Day 47: Kennedy Meadows (702) to Monache Meadow (717)
Day 48: 717 to a mosquito-laden hilltop (740)
Day 49: 740 to Trail Pass (745) and down into Horseshoe Meadows and hitch into Lone Pine
Highlights: Done with the desert!; Some amazing views of the higher ground to come; Now hiking with a group; Lone Pine is incredible.
Lowlights: Lots of mosquitos in some places; Acclimatizing to 10,000+ elevation.
KM to Lone Pine
This is going to be a pretty short post because it only covers three days, but the next five or six days figure to be pretty adventure-laden, as my group (hopefully) tackles both the highest mountain in the continental United States (Mt Whitney, at 14,508 ft or 4,417 m) and the highest point on the PCT (Forester Pass, at 13,123 ft or 4,009 m – Whitney is not actually on the PCT). Anyway, that post is going to be pretty hefty, so wanted to cover off these three days separately.
We set off from Kennedy Meadows around noon on Day 47. It’s about 45 miles from KM to Lone Pine, which could be done in two full days, but we decided to do it in two half days and one full day, so we aimed for a large meadow 15 miles ahead on this day. In addition to the four guys I mentioned in my last post, we’ve added a fifth guy: Sebastian, who comes from near Bitburg in Germany, so we are now officially an international group.
Kennedy Meadows sits at around 6,000 feet, very much in a transition zone between a desert climate and an alpine climate: small cacti are intermixed with pine and fir trees, and the meadows are mostly sage brush rather than grasses.
Over the next 15 miles, we ascended up the South Kern drainage to about 8,000 feet, where we reached Monache Meadow, a beautiful open meadow with clear views out to the high country, and that finally felt more alpine than desert. After a month and a half of various shades of desert (with mountains interspersed), our entire group was grinning ear to ear when the trees opened up.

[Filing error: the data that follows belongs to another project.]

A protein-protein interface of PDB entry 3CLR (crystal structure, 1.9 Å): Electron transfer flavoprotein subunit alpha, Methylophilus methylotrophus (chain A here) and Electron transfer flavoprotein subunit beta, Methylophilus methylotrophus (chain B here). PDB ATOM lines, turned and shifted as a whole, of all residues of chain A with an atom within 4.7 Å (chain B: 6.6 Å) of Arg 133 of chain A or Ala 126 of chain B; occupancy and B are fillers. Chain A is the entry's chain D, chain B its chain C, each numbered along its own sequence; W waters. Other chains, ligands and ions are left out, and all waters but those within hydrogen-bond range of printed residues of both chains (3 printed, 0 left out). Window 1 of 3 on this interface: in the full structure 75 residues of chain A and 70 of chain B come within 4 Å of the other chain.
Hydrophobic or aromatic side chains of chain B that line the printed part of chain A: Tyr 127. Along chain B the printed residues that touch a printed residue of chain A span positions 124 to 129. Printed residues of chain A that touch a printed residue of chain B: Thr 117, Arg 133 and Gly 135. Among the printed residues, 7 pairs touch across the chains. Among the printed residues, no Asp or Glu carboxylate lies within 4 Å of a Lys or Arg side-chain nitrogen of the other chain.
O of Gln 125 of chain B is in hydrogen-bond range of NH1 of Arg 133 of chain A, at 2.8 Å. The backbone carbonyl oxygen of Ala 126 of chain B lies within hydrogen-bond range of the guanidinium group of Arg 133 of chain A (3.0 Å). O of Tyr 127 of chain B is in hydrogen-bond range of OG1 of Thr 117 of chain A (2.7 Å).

Snazzy was especially jazzed, and started prancing around singing “The hills are alive with the sound of music”. Usually I’d be the one doing that, so it’s awesome to get that kind of raw glee from the rest of the group.
We camped on a sandy bank along the South Kern, which was probably one of the top three most beautiful campsites of the trip.
The next day, we pushed up from 8,000 feet to 10,500 feet, back down to 9,000, and up again to 10,500. We got some sweet views down over the crest to the dry Owens Lake, many thousands of feet below.
Also awesome flowers, sequoia trees, and a marmot!
All the climbing at altitude was pretty tough, and I’m not fully acclimated to the altitude yet. Still though, we were only 4,000 feet shy of the top of Whitney, so I’m confident that I’ll get there soon.
After 23 climby miles, we camped in a flat wooded area at around 10,500 feet. It was near a marsh, so the mosquitos were pretty gnarly. All the bites, plus the altitude, meant I didn’t sleep too well that night.
The next morning, we hiked another five miles to a pass in the crest, and then down a couple miles to Horseshoe Meadows. From there we grabbed a hitch down into Lone Pine.
We got a ride down to Lone Pine from a local trail angel who spends all day shuttling hikers between town and the trail. Lone Pine is at about 3,000 feet, and the trailhead probably 9,000 feet, so the road descended about 6,000 feet of the steep eastern Sierra escarpment in around 20 miles. Probably the most incredible road I’ve been on. I didn’t actually take any pictures, but here’s one from the internet.
We spent the rest of the day in Lone Pine, which is an incredible little town at the foot of Mt Whitney. Our driver described it as the opposite of Tehachapi: it has everything a hiker needs, and all within a few blocks, whereas Tehachapi had a useless Big 5, and it was a mile from where we stayed.
I think Lone Pine may be my favorite trail town so far. Being at the foot of the high Sierras, it’s very outdoor-oriented and so is very hiker-friendly, but also doesn’t feel like it revolves around hikers, in the way that Kennedy Meadows is not a real place outside of hiker season.
The views from town are tremendous. Directly to the east are the White Mountains, which would already make this town beautiful.
Unfortunately for the notariety of the White Mountains, the Sierras lie directly to the west and are exceedingly epic.
We spent most of the day drinking beers, sitting by the hotel pool, getting tacos from a taco truck, and sussing out the conditions for the coming days. It sounds like it’s been warm lately, so there’s a lot less snow day by day. From talking to other hikers on social media, it sounds like we’ll be fine in the snow, so long as we take our time and make good decisions.
I think we’re all really really stoked to get up there and give it a go. Hopefully the next time you hear from me will be a picture from the top of Mt Whitney, which has service (though I highly doubt I’ll write a blog post while I’m up there). There’s an adventure out there, and I’m about to seize it. Skål!